“Iravunk” speculates that the Armenian authorities hope that Friday’s and Saturday’s talks between Ilham Aliev and Robert Kocharian will collapse because of Azerbaijani intransigence. But, says the paper, Aliev is likely to agree to the peace formula envisaging an independence referendum in Karabakh and liberation of occupied Azerbaijani territories. It claims that such a deal would be unpopular in Armenia and could therefore be rejected by Kocharian.
Hakob Hakobian, a parliament deputy and prominent Karabakh war veteran, assures “Iravunk” that Kocharian will do “nothing negative” in the negotiating process. “Karabakh is the cradle of the president of the republic and he will not give the Turks anything for free,” he says. “That’s impossible. I am convinced that he would rather step down than surrender some territories.”
But as “Hayots Ashkhar” points out, those “liberated territories” are of little use without being populated by Armenians. The paper laments the lack of massive resettlement over the past 12 years.
In an interview with “Aravot,” Azerbaijani pundit Zardusht Alizade says Karabakh not only divides but also “tightly links” the Armenian and Azerbaijani peoples. He says the conflict’s resolution requires a “rational” approach from both sides. Alizade does not go into details, saying only that the two nations should genuinely embrace respect for human rights and other Western values if they are to live in peace.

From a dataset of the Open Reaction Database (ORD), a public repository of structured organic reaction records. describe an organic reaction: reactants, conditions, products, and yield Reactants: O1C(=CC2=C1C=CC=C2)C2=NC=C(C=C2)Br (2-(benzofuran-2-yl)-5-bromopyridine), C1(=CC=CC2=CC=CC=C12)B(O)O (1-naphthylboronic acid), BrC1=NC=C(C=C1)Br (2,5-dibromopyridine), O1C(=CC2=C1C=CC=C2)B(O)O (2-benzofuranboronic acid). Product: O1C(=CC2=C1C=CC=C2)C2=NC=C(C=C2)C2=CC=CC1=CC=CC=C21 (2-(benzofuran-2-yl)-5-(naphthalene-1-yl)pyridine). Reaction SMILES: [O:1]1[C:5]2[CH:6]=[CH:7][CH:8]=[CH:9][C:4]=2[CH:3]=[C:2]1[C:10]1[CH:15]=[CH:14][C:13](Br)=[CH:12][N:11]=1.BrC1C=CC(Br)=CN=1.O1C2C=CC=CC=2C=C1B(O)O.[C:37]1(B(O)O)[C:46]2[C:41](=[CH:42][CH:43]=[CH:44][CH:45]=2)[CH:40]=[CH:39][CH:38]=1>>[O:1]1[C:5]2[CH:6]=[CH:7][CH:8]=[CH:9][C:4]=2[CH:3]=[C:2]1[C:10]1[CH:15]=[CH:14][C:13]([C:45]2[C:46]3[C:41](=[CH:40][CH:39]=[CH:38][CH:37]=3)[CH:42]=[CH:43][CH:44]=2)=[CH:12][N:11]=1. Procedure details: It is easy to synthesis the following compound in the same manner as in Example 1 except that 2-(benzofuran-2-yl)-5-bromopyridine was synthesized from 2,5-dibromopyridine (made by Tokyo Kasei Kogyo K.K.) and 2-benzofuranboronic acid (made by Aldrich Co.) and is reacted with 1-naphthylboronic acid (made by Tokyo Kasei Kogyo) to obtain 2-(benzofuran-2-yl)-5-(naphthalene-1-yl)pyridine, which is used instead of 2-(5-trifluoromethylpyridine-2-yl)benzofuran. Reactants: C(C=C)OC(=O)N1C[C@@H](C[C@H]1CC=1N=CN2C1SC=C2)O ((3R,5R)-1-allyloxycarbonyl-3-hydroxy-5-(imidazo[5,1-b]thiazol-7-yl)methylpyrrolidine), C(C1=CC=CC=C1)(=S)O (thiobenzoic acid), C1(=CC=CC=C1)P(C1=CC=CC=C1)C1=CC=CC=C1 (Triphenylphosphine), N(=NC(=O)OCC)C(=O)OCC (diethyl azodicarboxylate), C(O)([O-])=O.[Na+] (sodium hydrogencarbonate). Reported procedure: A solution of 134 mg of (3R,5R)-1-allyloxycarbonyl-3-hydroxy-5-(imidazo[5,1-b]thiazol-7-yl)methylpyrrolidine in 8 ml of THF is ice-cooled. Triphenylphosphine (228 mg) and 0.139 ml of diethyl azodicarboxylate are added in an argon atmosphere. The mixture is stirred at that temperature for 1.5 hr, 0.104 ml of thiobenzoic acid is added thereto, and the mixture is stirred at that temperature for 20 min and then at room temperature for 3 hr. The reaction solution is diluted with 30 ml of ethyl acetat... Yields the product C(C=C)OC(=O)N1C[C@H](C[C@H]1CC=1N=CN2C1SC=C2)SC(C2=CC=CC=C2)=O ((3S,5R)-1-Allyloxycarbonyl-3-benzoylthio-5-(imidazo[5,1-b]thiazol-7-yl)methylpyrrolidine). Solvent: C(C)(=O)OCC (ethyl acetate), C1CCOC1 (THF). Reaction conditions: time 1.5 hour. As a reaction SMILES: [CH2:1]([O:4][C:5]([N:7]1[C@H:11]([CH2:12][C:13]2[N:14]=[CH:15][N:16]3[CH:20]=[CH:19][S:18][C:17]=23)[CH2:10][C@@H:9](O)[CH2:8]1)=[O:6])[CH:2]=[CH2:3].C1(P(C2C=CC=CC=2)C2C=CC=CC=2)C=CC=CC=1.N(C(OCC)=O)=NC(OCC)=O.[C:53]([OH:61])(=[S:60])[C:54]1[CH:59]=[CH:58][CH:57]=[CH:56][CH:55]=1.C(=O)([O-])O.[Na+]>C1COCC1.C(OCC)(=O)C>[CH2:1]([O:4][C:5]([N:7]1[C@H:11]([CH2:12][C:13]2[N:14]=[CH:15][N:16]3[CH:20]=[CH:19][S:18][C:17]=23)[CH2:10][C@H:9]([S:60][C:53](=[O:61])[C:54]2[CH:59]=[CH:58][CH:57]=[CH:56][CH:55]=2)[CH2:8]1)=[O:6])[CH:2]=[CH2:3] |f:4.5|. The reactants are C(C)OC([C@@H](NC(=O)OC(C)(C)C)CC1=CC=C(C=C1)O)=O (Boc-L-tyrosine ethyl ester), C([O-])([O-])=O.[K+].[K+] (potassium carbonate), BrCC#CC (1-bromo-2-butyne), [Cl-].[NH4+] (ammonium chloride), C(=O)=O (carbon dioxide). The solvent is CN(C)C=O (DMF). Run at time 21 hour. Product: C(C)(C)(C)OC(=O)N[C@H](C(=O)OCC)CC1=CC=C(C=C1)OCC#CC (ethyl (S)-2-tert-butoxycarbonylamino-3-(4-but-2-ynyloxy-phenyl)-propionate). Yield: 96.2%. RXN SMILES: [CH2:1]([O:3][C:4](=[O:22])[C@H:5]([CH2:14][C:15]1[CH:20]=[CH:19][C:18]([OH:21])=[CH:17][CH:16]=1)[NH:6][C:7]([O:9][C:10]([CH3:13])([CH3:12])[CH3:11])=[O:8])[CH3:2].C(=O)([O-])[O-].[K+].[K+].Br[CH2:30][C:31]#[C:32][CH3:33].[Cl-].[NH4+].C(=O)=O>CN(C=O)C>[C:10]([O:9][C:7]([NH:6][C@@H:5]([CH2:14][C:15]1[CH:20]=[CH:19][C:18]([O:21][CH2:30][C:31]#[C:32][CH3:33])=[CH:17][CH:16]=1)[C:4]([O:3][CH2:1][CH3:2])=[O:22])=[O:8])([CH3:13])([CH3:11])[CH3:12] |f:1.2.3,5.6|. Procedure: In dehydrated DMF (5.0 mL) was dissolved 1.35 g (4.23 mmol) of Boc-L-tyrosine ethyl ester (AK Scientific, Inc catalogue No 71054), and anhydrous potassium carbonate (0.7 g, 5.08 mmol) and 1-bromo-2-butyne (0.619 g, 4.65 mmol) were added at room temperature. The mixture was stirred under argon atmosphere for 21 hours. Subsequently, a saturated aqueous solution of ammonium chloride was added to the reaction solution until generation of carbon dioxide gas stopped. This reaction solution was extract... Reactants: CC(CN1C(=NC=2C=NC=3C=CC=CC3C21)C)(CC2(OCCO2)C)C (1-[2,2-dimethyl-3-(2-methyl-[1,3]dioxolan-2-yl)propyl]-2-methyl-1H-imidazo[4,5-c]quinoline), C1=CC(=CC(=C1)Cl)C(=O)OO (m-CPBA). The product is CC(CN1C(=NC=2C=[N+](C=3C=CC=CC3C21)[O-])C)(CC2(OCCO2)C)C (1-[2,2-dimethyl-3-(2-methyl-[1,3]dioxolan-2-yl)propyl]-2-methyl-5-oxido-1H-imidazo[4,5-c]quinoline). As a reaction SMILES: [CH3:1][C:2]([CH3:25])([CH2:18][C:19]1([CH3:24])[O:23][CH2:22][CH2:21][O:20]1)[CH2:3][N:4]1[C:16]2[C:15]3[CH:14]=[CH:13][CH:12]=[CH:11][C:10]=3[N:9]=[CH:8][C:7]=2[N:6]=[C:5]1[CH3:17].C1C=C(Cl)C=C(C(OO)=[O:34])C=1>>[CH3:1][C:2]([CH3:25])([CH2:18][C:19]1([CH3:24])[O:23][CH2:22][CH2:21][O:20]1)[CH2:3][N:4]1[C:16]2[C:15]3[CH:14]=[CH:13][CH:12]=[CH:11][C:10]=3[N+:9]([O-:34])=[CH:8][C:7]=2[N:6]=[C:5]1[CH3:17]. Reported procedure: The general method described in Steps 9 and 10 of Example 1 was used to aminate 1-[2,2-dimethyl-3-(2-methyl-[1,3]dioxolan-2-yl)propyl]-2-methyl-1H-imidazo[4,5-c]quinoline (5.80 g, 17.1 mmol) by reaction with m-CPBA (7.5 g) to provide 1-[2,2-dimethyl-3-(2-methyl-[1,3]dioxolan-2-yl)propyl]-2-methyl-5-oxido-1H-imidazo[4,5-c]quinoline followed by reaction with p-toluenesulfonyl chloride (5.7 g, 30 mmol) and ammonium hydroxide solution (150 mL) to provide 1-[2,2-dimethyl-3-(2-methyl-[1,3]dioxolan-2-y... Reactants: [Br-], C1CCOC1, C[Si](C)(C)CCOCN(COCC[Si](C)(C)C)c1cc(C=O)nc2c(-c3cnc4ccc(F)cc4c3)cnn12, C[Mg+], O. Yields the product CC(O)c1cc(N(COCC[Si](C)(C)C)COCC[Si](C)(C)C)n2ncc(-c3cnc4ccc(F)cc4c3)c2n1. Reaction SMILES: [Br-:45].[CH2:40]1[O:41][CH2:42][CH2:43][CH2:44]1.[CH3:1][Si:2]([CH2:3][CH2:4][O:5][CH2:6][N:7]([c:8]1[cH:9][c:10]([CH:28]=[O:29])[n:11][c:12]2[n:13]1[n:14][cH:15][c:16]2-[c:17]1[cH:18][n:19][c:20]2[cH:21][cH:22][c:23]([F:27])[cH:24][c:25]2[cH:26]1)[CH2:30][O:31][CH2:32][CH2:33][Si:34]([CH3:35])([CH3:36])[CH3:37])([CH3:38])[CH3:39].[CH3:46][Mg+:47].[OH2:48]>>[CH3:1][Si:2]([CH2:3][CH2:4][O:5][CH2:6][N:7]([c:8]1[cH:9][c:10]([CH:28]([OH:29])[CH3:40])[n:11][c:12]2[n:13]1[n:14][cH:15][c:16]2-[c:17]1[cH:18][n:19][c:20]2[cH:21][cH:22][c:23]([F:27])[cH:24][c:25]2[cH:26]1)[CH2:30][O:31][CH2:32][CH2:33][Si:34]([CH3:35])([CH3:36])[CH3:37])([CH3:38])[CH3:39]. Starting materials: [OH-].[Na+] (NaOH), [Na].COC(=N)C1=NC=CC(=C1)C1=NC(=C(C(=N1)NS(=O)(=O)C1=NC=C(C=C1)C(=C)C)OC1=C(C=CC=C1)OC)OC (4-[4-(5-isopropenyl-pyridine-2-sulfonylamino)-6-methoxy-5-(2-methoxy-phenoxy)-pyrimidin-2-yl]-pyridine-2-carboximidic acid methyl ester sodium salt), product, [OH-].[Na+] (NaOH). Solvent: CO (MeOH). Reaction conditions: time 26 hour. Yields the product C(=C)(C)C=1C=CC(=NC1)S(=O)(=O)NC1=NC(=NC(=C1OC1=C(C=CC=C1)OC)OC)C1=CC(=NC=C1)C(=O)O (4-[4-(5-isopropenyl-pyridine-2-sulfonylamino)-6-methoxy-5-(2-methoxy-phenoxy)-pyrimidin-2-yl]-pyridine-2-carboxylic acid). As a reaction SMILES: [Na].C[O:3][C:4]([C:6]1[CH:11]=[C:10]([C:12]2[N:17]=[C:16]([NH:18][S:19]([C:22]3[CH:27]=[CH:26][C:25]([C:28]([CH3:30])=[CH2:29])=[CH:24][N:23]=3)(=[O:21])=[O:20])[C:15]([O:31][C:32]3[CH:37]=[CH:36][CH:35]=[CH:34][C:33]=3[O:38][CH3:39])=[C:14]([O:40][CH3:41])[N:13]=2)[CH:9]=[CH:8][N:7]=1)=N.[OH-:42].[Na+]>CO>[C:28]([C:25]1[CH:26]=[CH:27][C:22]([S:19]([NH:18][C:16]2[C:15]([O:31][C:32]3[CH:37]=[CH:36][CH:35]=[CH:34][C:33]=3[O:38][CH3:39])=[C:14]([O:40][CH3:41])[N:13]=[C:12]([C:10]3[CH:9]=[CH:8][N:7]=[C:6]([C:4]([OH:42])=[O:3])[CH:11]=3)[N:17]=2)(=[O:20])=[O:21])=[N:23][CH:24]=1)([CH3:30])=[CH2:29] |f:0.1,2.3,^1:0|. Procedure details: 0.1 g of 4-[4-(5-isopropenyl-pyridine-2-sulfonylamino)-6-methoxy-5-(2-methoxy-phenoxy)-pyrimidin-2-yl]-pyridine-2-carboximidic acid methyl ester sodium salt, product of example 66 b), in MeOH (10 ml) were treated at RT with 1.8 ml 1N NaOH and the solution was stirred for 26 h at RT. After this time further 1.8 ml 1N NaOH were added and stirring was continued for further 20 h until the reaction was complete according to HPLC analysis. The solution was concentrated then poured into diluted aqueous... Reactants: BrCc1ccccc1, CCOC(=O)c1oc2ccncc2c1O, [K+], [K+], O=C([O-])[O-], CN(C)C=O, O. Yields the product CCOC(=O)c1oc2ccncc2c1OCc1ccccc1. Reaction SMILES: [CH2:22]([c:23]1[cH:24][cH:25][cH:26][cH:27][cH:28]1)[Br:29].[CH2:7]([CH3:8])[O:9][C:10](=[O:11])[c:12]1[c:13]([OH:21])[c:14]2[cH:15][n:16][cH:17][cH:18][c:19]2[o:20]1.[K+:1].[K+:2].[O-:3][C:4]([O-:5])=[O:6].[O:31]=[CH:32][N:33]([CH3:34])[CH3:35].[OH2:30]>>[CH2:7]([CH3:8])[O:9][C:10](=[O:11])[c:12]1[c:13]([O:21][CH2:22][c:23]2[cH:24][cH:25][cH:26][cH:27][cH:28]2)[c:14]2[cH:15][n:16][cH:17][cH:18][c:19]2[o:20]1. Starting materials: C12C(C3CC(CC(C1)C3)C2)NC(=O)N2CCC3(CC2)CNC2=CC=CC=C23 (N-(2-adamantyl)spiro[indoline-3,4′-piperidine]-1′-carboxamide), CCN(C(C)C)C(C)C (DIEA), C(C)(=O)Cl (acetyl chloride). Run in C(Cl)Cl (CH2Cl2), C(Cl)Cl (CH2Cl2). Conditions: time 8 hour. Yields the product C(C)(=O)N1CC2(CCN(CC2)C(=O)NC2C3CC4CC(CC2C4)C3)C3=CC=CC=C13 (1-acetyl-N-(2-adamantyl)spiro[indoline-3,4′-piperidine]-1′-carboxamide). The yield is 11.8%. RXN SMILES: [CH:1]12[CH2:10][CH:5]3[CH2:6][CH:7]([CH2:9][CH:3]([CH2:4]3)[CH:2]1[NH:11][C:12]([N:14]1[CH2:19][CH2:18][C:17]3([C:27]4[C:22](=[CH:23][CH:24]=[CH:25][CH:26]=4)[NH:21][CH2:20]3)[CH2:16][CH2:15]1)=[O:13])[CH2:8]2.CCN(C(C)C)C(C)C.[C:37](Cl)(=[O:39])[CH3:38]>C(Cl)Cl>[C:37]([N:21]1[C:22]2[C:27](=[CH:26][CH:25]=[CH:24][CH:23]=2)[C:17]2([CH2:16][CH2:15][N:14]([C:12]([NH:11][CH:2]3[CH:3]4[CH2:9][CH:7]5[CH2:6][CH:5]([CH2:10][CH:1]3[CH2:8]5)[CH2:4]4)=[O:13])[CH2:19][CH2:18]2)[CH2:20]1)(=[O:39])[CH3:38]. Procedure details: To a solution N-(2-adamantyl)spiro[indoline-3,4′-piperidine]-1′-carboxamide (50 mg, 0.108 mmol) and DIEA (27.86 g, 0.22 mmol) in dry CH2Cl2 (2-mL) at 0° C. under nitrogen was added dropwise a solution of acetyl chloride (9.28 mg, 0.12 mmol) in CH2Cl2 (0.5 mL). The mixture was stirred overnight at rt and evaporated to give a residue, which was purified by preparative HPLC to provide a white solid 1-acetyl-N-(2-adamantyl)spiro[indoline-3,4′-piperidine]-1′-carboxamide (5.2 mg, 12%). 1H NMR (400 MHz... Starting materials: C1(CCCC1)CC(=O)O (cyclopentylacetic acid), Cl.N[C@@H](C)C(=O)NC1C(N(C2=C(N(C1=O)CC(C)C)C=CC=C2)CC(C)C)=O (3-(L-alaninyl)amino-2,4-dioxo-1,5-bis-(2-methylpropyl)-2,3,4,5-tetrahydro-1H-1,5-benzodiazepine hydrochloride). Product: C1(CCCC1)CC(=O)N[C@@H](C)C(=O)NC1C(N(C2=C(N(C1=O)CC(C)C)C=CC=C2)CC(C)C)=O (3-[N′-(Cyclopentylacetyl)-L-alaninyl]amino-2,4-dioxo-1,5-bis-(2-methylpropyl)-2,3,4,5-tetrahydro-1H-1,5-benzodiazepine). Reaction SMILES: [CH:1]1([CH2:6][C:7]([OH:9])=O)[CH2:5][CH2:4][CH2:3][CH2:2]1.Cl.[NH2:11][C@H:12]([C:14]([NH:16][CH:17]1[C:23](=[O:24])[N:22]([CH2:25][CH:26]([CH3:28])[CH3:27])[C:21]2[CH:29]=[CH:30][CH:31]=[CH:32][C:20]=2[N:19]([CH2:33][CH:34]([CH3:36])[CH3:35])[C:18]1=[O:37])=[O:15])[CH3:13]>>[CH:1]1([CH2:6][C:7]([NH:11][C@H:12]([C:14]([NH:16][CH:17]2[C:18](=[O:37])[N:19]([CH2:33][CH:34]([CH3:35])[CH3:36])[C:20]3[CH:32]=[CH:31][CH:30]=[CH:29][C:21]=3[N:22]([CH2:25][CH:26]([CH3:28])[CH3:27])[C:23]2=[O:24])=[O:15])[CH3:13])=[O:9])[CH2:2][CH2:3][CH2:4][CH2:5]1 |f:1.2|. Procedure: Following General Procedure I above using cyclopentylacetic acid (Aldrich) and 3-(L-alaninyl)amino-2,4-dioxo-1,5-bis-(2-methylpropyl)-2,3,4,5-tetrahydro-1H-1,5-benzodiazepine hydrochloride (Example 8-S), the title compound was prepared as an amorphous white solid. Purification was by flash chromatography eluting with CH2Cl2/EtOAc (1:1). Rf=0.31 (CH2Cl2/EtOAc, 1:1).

“Chorrord Ishkhanutyun” claims that the Armenian parliament’s February 8 failure to elect Armen Harutiunian as human rights ombudsman was an act of defiance directed against President Robert Kocharian by his governing coalition. The paper says the coalition parties thereby made it clear to Kocharian he must not take their support for granted.
But as an unspecified coalition member tells “Azg,” parliament deputies may have simply not liked Harutiunian and his strictly legalistic and even pedantic attitudes.
For “Yerkir,” equally surprising was the opposition minority’s decision to nominate one of its deputies, Hrant Khachatrian, for the post.
“Haykakan Zhamanak” says the opposition move further complicated the regime’s efforts to install Harutiunian. The paper says many pro-government deputies were visibly annoyed by the longer-than-expected debates, complaining that they have had no time to take care of their businesses this week.